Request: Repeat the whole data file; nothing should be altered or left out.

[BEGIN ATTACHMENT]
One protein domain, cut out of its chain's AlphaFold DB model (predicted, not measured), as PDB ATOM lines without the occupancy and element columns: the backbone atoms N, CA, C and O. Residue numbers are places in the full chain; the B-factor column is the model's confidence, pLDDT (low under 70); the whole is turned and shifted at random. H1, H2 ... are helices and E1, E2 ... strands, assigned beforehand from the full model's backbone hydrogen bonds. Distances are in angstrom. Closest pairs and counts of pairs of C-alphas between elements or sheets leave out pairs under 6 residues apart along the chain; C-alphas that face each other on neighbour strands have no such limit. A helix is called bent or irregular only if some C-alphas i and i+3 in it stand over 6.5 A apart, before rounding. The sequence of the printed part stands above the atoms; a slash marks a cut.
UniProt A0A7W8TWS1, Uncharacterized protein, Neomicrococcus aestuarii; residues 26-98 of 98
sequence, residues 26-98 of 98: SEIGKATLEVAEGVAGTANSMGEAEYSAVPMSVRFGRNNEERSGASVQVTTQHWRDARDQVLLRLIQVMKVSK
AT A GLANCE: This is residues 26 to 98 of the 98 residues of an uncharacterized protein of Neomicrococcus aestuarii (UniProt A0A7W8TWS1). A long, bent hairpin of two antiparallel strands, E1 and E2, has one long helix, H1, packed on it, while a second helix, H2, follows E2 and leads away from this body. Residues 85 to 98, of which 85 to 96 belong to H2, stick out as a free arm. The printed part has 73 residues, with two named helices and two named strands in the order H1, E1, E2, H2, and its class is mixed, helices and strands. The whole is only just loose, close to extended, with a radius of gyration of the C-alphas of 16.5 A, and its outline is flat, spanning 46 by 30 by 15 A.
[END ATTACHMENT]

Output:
One protein domain, cut out of its chain's AlphaFold DB model (predicted, not measured), as PDB ATOM lines without the occupancy and element columns: the backbone atoms N, CA, C and O. Residue numbers are places in the full chain; the B-factor column is the model's confidence, pLDDT (low under 70); the whole is turned and shifted at random. H1, H2 ... are helices and E1, E2 ... strands, assigned beforehand from the full model's backbone hydrogen bonds. Distances are in angstrom. Closest pairs and counts of pairs of C-alphas between elements or sheets leave out pairs under 6 residues apart along the chain; C-alphas that face each other on neighbour strands have no such limit. A helix is called bent or irregular only if some C-alphas i and i+3 in it stand over 6.5 A apart, before rounding. The sequence of the printed part stands above the atoms; a slash marks a cut.
UniProt A0A7W8TWS1, Uncharacterized protein, Neomicrococcus aestuarii; residues 26-98 of 98
sequence, residues 26-98 of 98: SEIGKATLEVAEGVAGTANSMGEAEYSAVPMSVRFGRNNEERSGASVQVTTQHWRDARDQVLLRLIQVMKVSK
AT A GLANCE: This is residues 26 to 98 of the 98 residues of an uncharacterized protein of Neomicrococcus aestuarii (UniProt A0A7W8TWS1). A long, bent hairpin of two antiparallel strands, E1 and E2, has one long helix, H1, packed on it, while a second helix, H2, follows E2 and leads away from this body. Residues 85 to 98, of which 85 to 96 belong to H2, stick out as a free arm. The printed part has 73 residues, with two named helices and two named strands in the order H1, E1, E2, H2, and its class is mixed, helices and strands. The whole is only just loose, close to extended, with a radius of gyration of the C-alphas of 16.5 A, and its outline is flat, spanning 46 by 30 by 15 A.